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Diaries, Letters and Recollections
Edited by Patrick McGuinness
ISBN: 978 1 857548 56 3
Categories: 20th Century, War writings, Welsh, Women
Imprint: Carcanet Poetry
Published: March 2008
216 x 135 x 19 mm
Publisher: Carcanet Press
November 3rd 1939. The Cottage, Llanstephan
Today Keidrych frequently found cinders of grit in his stewed apples. I told him poets must always expect pieces of chimney in their dishes, that is their fate. He laughed and said what he usually does, 'You ought to be filmed.' His ears are scarlet and I hate him, he is always chewing humbugs.
In 1939, following her marriage, the poet Lynette Roberts went to live in a small village in Wales. This experience, both enriching and isolating, became the source of some of her extraordinary poetry.
Her diary observes daily life in a Welsh village in wartime with a poetic intensity: communal harvest, the arrival of evacuees, a frozen water pump, the cadences of voices and the effects of light and rain. Seven haunting stories weave modernist myths of Wales, while her magazine articles explore Welsh life with an anthropologist's eye. Roberts's restless intelligence never limits itself to the local. She writes about Picasso and Le Corbusier, about a visit to Spain on the trail of Lorca, the solemn drama of afternoon tea with the Sitwells, the comic disaster of taking her young children to visit T.S. Eliot. Enquiring, unsentimental, wryly humorous, Roberts engages us with her speaking voice.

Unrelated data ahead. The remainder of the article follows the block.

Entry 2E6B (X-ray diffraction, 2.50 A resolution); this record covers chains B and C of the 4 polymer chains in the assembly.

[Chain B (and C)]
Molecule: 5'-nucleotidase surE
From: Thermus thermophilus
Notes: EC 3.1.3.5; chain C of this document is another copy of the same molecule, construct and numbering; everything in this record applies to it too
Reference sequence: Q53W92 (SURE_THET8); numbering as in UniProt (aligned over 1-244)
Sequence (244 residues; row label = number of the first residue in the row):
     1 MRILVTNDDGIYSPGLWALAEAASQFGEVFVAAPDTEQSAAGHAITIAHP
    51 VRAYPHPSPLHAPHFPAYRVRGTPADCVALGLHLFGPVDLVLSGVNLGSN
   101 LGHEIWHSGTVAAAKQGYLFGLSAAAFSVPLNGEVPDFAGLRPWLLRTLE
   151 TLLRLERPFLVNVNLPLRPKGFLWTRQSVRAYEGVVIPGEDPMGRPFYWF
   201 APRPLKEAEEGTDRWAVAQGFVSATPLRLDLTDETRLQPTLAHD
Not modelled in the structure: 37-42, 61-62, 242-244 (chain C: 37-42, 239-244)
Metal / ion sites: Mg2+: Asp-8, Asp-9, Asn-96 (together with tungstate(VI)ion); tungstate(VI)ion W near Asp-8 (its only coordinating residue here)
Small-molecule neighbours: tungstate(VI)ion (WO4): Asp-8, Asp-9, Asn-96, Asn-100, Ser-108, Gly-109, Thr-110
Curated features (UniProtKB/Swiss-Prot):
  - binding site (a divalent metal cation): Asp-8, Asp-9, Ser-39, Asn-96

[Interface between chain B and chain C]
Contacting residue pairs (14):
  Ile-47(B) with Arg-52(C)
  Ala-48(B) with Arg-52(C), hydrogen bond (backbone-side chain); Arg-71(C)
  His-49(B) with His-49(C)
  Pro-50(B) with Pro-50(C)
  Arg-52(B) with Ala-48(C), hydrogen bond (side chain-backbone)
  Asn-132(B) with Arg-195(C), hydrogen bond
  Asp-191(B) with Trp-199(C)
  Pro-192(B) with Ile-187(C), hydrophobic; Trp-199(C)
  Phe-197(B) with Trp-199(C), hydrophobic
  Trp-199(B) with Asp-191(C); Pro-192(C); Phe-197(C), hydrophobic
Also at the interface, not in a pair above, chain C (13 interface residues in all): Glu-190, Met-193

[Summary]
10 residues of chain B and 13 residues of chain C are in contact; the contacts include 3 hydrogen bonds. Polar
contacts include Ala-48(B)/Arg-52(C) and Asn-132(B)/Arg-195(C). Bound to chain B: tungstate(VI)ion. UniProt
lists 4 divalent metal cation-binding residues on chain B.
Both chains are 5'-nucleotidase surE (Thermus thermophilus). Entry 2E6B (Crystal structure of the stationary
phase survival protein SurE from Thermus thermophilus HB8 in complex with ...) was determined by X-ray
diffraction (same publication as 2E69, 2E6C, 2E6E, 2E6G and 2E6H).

The publication of Lynette Roberts's Collected Poems in 2005 restored her to her place in twentieth-century poetry. This collection of her prose writings, most published here for the first time, accompanied by evocative family photographs, discloses the world that she transformed into poetry.
Awards won by Patrick McGuinness Long-listed, 2011 Wales Book of the Year, English Language Category in The Western Mail (Jilted City)
Praise for Patrick McGuinness 'When T.E. Hulme was killed in Flanders in 1917, he was known to a few people as a brilliant talker, a brilliant amateur of metaphysics, and the author of two or three of the most beautiful poems in the English language... he appears as the forerunner of a new attitude of mind...'
T.S. Eliot, The Criterion, 1924 'There is a huge amount to savor, learn from and enjoy here. Anyone with pretensions to know British writing of the 1940s should read it.'
Paul St John Mackintosh, TeleRead 'Patrick McGuinness has constructed a rough guide to a lonely planet, full of unquenchable cultural curiosity and irresistible ironies... Alive to every undulation of the linguistic landscapes in which he moves, McGuinnessâs poems often pivot on the cross-cultural possibilities of a single isolated word.'
New Welsh Review
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